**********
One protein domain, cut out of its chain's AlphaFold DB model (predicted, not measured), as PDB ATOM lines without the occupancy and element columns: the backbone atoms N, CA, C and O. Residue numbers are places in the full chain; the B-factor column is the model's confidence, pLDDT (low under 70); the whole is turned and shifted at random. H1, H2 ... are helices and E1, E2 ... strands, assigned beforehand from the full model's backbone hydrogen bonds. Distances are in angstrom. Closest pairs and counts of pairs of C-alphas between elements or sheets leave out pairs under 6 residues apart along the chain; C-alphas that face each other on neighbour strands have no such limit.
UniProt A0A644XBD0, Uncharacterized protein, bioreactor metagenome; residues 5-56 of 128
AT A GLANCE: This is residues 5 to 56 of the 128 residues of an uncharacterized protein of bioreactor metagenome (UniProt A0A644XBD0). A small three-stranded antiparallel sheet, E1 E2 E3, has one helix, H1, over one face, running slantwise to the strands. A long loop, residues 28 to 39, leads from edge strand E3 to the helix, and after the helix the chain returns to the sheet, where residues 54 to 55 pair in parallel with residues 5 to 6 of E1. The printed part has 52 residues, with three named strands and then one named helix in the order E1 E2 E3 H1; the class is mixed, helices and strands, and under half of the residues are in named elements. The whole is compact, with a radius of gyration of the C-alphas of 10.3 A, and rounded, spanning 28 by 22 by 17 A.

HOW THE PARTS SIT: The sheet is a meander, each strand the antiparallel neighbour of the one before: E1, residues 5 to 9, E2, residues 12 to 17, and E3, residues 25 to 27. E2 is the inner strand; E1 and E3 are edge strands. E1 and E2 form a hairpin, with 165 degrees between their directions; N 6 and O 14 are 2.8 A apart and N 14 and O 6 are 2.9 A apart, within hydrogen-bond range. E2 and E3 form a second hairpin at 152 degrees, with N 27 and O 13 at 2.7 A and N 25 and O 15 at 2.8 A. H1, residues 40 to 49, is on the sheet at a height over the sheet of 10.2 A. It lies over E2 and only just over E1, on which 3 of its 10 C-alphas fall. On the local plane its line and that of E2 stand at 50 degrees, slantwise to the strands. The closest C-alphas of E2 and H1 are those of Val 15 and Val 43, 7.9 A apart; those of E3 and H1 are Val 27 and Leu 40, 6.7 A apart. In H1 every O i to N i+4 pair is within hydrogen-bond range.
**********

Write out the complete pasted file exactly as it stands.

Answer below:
One protein domain, cut out of its chain's AlphaFold DB model (predicted, not measured), as PDB ATOM lines without the occupancy and element columns: the backbone atoms N, CA, C and O. Residue numbers are places in the full chain; the B-factor column is the model's confidence, pLDDT (low under 70); the whole is turned and shifted at random. H1, H2 ... are helices and E1, E2 ... strands, assigned beforehand from the full model's backbone hydrogen bonds. Distances are in angstrom. Closest pairs and counts of pairs of C-alphas between elements or sheets leave out pairs under 6 residues apart along the chain; C-alphas that face each other on neighbour strands have no such limit.
UniProt A0A644XBD0, Uncharacterized protein, bioreactor metagenome; residues 5-56 of 128
AT A GLANCE: This is residues 5 to 56 of the 128 residues of an uncharacterized protein of bioreactor metagenome (UniProt A0A644XBD0). A small three-stranded antiparallel sheet, E1 E2 E3, has one helix, H1, over one face, running slantwise to the strands. A long loop, residues 28 to 39, leads from edge strand E3 to the helix, and after the helix the chain returns to the sheet, where residues 54 to 55 pair in parallel with residues 5 to 6 of E1. The printed part has 52 residues, with three named strands and then one named helix in the order E1 E2 E3 H1; the class is mixed, helices and strands, and under half of the residues are in named elements. The whole is compact, with a radius of gyration of the C-alphas of 10.3 A, and rounded, spanning 28 by 22 by 17 A.

HOW THE PARTS SIT: The sheet is a meander, each strand the antiparallel neighbour of the one before: E1, residues 5 to 9, E2, residues 12 to 17, and E3, residues 25 to 27. E2 is the inner strand; E1 and E3 are edge strands. E1 and E2 form a hairpin, with 165 degrees between their directions; N 6 and O 14 are 2.8 A apart and N 14 and O 6 are 2.9 A apart, within hydrogen-bond range. E2 and E3 form a second hairpin at 152 degrees, with N 27 and O 13 at 2.7 A and N 25 and O 15 at 2.8 A. H1, residues 40 to 49, is on the sheet at a height over the sheet of 10.2 A. It lies over E2 and only just over E1, on which 3 of its 10 C-alphas fall. On the local plane its line and that of E2 stand at 50 degrees, slantwise to the strands. The closest C-alphas of E2 and H1 are those of Val 15 and Val 43, 7.9 A apart; those of E3 and H1 are Val 27 and Leu 40, 6.7 A apart. In H1 every O i to N i+4 pair is within hydrogen-bond range.